16. Nov 14, 2007

### CarlB

Jim, let me define "oscillate" and "interfere", maybe that will help.

Oscillate means that a quantum object changes a quantum characteristic with time. Interfere means that two different quantum processes can contribute to the same measurement, and therefore when we calculate the probabilities the two processes interfere.

To get oscillation, you need to begin with just one quantum state.

To get interference, you need to begin with two quantum states.

There are three degrees of freedom in neutrino states (and three more for the anti neutrinos, but leave that off for now). We can describe those three degrees of freedom two different ways. This is not semantics, it is mathematics.

The natural and less confusing way to describe them is to use the mass eigenstates to separate the particles. Then the neutrinos are called "1", "2", and "3". If you do this, then a process that produces a "neutrino" in the sun will require modeling three neutrinos to model it. The overall interaction will be a sum of contributions from the 1, the 2, and the 3 neutrino. Because of the sum, these interactions can interfere. Because the three neutrinos have 3 different masses, they will have different wave lengths, and therefore there will be interference between the 3 neutrinos.

When neutrinos were first discovered, it was believed that there was only one. When it was discovered that there was more than one type, it was assumed that they were all massless. If neutrinos really were massless, it would make no sense to call them "1", "2" and "3" according to their mass eigenstates, so instead they called them "electron", "muon", and "tau" neutrinos according to the charged lepton that decayed to produce them.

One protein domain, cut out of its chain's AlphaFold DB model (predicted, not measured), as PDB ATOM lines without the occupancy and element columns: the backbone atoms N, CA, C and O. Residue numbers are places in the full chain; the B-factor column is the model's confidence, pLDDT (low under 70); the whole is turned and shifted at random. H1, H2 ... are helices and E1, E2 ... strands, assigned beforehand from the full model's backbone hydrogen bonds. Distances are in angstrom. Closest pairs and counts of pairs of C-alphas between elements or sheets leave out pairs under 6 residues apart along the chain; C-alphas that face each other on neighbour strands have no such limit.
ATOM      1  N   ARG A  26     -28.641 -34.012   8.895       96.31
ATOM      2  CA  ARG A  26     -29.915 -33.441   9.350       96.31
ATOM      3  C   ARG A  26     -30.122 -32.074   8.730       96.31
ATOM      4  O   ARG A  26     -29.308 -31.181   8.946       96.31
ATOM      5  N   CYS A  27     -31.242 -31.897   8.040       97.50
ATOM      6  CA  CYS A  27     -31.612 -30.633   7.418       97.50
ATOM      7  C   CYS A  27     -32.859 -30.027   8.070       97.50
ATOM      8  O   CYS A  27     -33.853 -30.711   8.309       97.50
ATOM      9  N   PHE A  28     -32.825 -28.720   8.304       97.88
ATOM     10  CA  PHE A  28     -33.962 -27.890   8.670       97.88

This led to the less natural and more confusing, but historical way to describe the three degrees of freedom. This is called "flavor eigenstates", but what is really meant is flavor relative to the charged leptons, that is, relative to the electron, muon, and tau. With that method, the decay of a muon in the sun proceeds not through three neutrinos with three different masses, but instead with a single neutrino, the "muon anti neutrino" whose mass is not sharply defined.

The problem with the less natural method is that it has to give the same results as the more natural, mass method. But the three massive neutrinos interfere with each other. To match the results, you have to invent something called "neutrino oscillation".